Four Special Spikes

The original Golden Spike at Stanford University.
The Golden Spike Ceremony, which took place May 10, 1869, was held at Promontory Summit, Utah Territory. During that Ceremony, four special spikes were presented.
The Golden Spike

San Francisco contractor, David Hewes, friend of Central Pacific President Leland Stanford, was disappointed to discover no one had prepared a commerative item for the completion of the transcontinental railroad, which was scheduled to be finished on May 8, 1869. Unable to persuade anyone to finance the casting of a solid gold or silver section of rail, Hewes decided upon a more practical token. Using $400 of his own gold, he had the William T. Garatt Foundry of San Francisco cast a golden spike. The spike was 5 5/8 inches long, weighed 14.03 ounces and was made of 17.6 carat gold.

Only about $350 worth of gold, however, was used to make the actual spike. The remainder was left attached to the spike in a large sprue. After casting, the golden spike was engraved on all four sides and the top. Two sides bore the names of railroad officers and directors. Another side was engraved, “The Pacific Railroad ground broken Jan 8th 1863 and completed May 8th 1869.” The fourth side was engraved, “May God continue the unity of our Country as this Railroad unites the two great Oceans of the world. Presented David Hewes San Francisco.” The top of the spike was simply engraved, “The Last Spike.”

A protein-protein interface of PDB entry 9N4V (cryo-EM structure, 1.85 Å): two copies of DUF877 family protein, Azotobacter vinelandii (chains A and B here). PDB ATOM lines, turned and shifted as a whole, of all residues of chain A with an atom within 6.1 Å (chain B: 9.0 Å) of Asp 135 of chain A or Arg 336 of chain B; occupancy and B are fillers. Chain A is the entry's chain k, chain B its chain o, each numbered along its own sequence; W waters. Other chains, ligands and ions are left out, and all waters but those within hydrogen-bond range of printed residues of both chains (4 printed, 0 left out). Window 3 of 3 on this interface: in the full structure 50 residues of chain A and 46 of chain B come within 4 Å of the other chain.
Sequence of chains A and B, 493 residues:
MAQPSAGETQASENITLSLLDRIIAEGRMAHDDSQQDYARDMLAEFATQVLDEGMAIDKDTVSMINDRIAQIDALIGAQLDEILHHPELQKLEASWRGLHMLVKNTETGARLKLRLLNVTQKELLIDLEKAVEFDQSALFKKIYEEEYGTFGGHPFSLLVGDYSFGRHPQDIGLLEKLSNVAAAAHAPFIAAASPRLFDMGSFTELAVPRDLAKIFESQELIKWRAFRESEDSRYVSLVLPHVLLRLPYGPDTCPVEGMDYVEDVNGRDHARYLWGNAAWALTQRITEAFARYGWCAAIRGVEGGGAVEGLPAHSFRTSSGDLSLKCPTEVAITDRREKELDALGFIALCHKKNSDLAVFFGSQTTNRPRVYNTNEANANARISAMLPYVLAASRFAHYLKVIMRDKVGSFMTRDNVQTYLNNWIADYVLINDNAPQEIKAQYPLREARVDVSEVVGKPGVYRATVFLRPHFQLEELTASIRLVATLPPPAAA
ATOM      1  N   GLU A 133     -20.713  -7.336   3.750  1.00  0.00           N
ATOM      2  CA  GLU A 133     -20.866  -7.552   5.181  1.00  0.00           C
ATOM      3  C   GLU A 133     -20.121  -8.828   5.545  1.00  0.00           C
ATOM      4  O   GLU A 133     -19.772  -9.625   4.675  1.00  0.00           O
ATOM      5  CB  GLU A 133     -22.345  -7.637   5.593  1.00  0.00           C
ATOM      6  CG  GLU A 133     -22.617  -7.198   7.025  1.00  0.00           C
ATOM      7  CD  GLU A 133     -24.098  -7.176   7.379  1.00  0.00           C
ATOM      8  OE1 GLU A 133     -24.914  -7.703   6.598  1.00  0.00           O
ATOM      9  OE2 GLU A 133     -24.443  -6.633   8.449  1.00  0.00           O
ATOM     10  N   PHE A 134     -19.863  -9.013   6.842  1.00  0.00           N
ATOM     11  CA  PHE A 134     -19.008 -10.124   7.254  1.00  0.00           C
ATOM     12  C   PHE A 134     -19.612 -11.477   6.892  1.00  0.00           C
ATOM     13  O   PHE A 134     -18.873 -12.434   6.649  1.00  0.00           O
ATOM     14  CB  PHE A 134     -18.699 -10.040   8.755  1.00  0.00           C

Nevada's Silver Spike

Unlike the Golden Spike, Nevada’s silver spike was forged instead of cast. The spike was ordered on May 5, 1869 by Railroad Commissioner and candidate for Governor of the new State of Nevada, Mr. F.A. Tritle. Virginia City assayers, E. Ruhling & Co., provided 25 ounces of silver which Robert Lodge of Dowling Blacksmith Shop forged into a rather rough, unpolished 6-inch long, 10 1/2 ounce spike bearing only the asayers stamp. The spike was rushed twenty miles to Reno, barely in time to be given to Stanford aboard his special train heading to Promontory Summit for the ceremony marking the completion of the transcontinental railroad.
Arizona's Gold and Silver Spike

The spike presented by the Arizona Territory was a composite made from plating an ordinary 6-inch iron spike with gold on the head and silver on the shaft. The territory’s newly appointed governor, Anson P.K. Safford, had the spike made, but when and by whom is unknown.
The highly polished spike was engraved, “Ribbed with iron clad in silver and crowned with gold Arizona presents her offering to the enterprise that has banded a continent and dictated a pathway to commerce. Presented by Governor Safford.”
A Second Golden Spike

A second golden spike was ordered by Frederick Marriott, proprietor of the San Francisco News Letter newspaper company. This 5-inch long, 9 1/2 ounce spike, made from about $200 worth of gold, was inscribed, “With this spike the San Francisco News Letter offers its homage to the great work which has joined the Atlantic and Pacific Oceans. This month-May, 1869.”
A Special Hammer

L.W. Coe, president of San Francisco’s Pacific Express Company, had tool maker Conroy & O’Connor manufacture a special spike hammer, or maul, for the Golden Spike Ceremony. The maul was then taken to Vanderslice & Co. of San Francisco, where it was heavily plated with silver and stamped with the manufacturer’s name.
The Laurelwood Tie

West Evans, tie contractor for the Central Pacific, had San Francisco billiard table manufacturer, Strahle & Hughes, prepare a highly polished tie made from California Laurelwood. The 7 1/2 foot long, 8x 6 inch tie bore a centered Silver plaque marked, “The last tie laid on completion of the Pacific Railroad, May, 1869.” The plaque also listed the officers and directors of Central Pacific along with the names of the tie maker and donor. Four holes were drilled into the tie in order to accomodate the ceremonial spikes.
The Ceremony